‘A Product of Ingenius Minds’ A Review of Foo Fighters’ Medicine at Midnight


Medicine at Midnight is an album we least expected from the Foo Fighters. Borrowing traits from the funk genre and echoing popular 80s groove-driven rock its a dance-rock party album that will feature in all of your feel-good playlists.

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It’s been a long four years since the release of Concrete and Gold which added rock anthems ‘Run’ and ‘The Sky is a Neighbourhood’ to the discography of legendary rock band Foo Fighters. Of course there hasn’t been a complete drought on new music,with several EPs since 2017, but nothing has been as big as Medicine at Midnight.

It all kicked off in November when ‘Shame Shame’ hit streaming platforms. I’ll admit, it took a while for the record to grow on me. I think after having such strong singles for Concrete and Gold, it felt as if something was missing from this new track. It wasn’t fuelled with the usual Foo Fighters vibe and felt unsatisfied; I even saw a fan online quick to re-name it ‘Lame Lame’. However, sitting comfortably at track number 2, between opening track ‘Making a Fire’ and ‘Cloudspotter’, it’s a melodic intermission track that displays an eccentric, funk-driven side of the band. Taylor Hawkins is at the front of the track, introducing a dance-worthy beat which undeniably demonstrates his talent as the bands drummer. But what’s so great about ‘Shame Shame’ is the repetitive drum-beat that brings a never-ending energy and physicality through the entire track. It’s got all the expected elements of the rock genre, deep bass notes, crashing cymbals and sucker-punch guitar riffs yet it borrows the successful musical arrangement of a repetitive pop song, which evidently seems to work in their favour. ‘Shame Shame’, despite being the first single  from the album has become one of my favourites on the track-list.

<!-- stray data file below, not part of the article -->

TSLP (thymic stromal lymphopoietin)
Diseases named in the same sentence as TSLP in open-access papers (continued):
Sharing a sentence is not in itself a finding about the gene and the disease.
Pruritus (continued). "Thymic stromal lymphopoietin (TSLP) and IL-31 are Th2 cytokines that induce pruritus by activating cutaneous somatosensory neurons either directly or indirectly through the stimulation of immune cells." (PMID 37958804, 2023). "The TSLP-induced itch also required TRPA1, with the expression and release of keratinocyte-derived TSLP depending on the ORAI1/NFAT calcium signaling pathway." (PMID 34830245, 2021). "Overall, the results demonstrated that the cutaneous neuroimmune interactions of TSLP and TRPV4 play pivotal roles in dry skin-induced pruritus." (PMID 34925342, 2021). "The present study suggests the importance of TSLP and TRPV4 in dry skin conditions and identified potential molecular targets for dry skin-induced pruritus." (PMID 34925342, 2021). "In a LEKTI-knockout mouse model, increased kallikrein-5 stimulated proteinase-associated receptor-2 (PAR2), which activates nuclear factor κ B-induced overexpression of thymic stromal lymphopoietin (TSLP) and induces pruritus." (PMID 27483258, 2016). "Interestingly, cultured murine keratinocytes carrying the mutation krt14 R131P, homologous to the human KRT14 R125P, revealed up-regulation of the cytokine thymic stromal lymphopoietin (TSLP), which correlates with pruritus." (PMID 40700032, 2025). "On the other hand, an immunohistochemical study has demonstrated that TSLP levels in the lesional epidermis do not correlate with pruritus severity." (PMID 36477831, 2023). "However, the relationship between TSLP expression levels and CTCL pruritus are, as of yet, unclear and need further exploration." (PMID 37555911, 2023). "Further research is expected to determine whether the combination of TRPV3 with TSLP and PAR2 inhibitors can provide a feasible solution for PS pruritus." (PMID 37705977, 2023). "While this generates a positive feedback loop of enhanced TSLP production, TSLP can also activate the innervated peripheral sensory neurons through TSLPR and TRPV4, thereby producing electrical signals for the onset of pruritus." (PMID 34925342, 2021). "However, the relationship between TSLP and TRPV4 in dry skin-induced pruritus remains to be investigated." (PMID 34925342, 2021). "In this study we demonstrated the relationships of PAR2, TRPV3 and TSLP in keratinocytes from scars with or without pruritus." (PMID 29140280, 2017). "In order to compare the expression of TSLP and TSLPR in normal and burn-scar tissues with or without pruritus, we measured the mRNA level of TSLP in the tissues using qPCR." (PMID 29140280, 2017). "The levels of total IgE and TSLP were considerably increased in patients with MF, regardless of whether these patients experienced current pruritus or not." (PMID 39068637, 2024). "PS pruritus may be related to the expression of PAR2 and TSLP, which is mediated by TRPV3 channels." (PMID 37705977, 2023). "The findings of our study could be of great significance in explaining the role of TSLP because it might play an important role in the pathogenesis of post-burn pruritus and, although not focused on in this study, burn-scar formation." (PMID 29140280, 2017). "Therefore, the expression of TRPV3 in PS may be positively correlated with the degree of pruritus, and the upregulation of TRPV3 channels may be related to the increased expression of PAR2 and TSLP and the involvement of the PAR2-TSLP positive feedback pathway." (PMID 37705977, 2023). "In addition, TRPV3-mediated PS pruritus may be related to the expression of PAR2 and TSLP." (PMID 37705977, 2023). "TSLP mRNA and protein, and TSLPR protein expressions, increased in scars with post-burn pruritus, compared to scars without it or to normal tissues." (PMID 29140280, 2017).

In an interview with NME Dave Grohl spoke about the bands past albums exploring ‘noisy punk-rock stuff” and ‘radio-rock singalongs’ but had never done groove-oriented rock that David Bowie‘s album Lets Dance featured. The first track ‘Making a Fire’ and ‘Holding Poison’ which sits seventh, checks off the groove-oriented genre for the band, there is literally nothing Dave Grohl cannot do. Even though Medicine at Midnight sees the band delve into genres that would never usually be associated with Foo Fighters, the groove-rock tracks are still instantly recognisable as Foo Fighters tunes.They’ve taken groove-rock that was heavily used by the likes of David Bowie and The Rolling Stones and have made it quintessentially Foo Fighters.

Not only are we getting a taste of funky-groovy rock that have proven the six piece band as innovative musicians, but almost every track is fit for a stadium. Big belting choruses and explosive guitar solos riddle the tracklist, and even mellow acoustic tracks ‘Chasing Birds’ and ‘Waiting on a War’ have ballard-like choruses. These are stadium tracks that are meant to be played live. In the current climate we need a dance rock party album more than anything, and Foo Fighters are more than happy to deliver on that want.

Dance-rock has got to be one of my favourite rock genres; there’s something magical about a record that will make you get up and move no matter where you are. And the title track is no exception. Opening with a soul-funk feel, to say I was surprised at the direction it had taken is an understatement. Soul-funk is in my opinion as far away from the Foo Fighters as possible. The new sound may divide fans whose favourites are big classic rock tracks like ‘Monkey Wrench’ and ‘All My Life’, but the mellifluous mid-tempo tracks composed of funk, soul and groove influences will undoubtedly attract a wider audience and even perhaps pave the way for the 70s/80s groove rock to make a come back.

Medicine at Midnight is a total of nine tracks. It’s only 37 minutes long, the bands shortest album to date. But this does not affect the listening experience; if anything it enriches it, leaving you craving more but still satisfied with the rock heaven that has graced your ears. A album of fast-paced disco influenced rock absolutely justifies the Foo Fighters iconic reputation. As the musicians approach the 25th year milestone they show little to no sign of slowing down and I for one, am glad. Medicine at Midnight is product of ingenious minds that illustrates incredible talent and versatility.

Medicine at Midnight is available to listen to now via Roswell Records Inc. Check out ‘Waiting on a War’ down below.


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